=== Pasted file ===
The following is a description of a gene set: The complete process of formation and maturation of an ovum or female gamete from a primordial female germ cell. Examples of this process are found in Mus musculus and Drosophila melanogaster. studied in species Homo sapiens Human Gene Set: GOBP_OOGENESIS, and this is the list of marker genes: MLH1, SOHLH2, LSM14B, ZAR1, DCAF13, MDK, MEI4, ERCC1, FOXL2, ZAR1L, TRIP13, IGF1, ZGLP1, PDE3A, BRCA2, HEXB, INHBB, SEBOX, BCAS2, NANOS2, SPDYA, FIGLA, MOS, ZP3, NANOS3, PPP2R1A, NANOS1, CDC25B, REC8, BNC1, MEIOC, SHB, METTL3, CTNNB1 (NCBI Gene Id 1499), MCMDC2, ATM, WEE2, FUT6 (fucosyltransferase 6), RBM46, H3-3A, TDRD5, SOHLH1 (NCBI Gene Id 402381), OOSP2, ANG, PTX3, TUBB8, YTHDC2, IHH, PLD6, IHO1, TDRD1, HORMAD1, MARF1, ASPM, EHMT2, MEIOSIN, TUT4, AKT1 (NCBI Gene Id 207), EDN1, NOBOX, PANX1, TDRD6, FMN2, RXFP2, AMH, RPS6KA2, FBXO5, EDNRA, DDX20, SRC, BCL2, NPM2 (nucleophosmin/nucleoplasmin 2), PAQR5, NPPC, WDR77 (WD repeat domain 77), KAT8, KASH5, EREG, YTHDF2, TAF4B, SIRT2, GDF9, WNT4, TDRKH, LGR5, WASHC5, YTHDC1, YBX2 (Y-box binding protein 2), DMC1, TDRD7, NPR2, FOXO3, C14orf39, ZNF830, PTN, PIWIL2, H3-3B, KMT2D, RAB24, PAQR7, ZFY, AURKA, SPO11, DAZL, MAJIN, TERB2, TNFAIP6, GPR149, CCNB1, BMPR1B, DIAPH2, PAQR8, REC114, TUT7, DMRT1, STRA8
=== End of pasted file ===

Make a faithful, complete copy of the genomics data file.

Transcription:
The following is a description of a gene set: The complete process of formation and maturation of an ovum or female gamete from a primordial female germ cell. Examples of this process are found in Mus musculus and Drosophila melanogaster. studied in species Homo sapiens Human Gene Set: GOBP_OOGENESIS, and this is the list of marker genes: MLH1, SOHLH2, LSM14B, ZAR1, DCAF13, MDK, MEI4, ERCC1, FOXL2, ZAR1L, TRIP13, IGF1, ZGLP1, PDE3A, BRCA2, HEXB, INHBB, SEBOX, BCAS2, NANOS2, SPDYA, FIGLA, MOS, ZP3, NANOS3, PPP2R1A, NANOS1, CDC25B, REC8, BNC1, MEIOC, SHB, METTL3, CTNNB1 (NCBI Gene Id 1499), MCMDC2, ATM, WEE2, FUT6 (fucosyltransferase 6), RBM46, H3-3A, TDRD5, SOHLH1 (NCBI Gene Id 402381), OOSP2, ANG, PTX3, TUBB8, YTHDC2, IHH, PLD6, IHO1, TDRD1, HORMAD1, MARF1, ASPM, EHMT2, MEIOSIN, TUT4, AKT1 (NCBI Gene Id 207), EDN1, NOBOX, PANX1, TDRD6, FMN2, RXFP2, AMH, RPS6KA2, FBXO5, EDNRA, DDX20, SRC, BCL2, NPM2 (nucleophosmin/nucleoplasmin 2), PAQR5, NPPC, WDR77 (WD repeat domain 77), KAT8, KASH5, EREG, YTHDF2, TAF4B, SIRT2, GDF9, WNT4, TDRKH, LGR5, WASHC5, YTHDC1, YBX2 (Y-box binding protein 2), DMC1, TDRD7, NPR2, FOXO3, C14orf39, ZNF830, PTN, PIWIL2, H3-3B, KMT2D, RAB24, PAQR7, ZFY, AURKA, SPO11, DAZL, MAJIN, TERB2, TNFAIP6, GPR149, CCNB1, BMPR1B, DIAPH2, PAQR8, REC114, TUT7, DMRT1, STRA8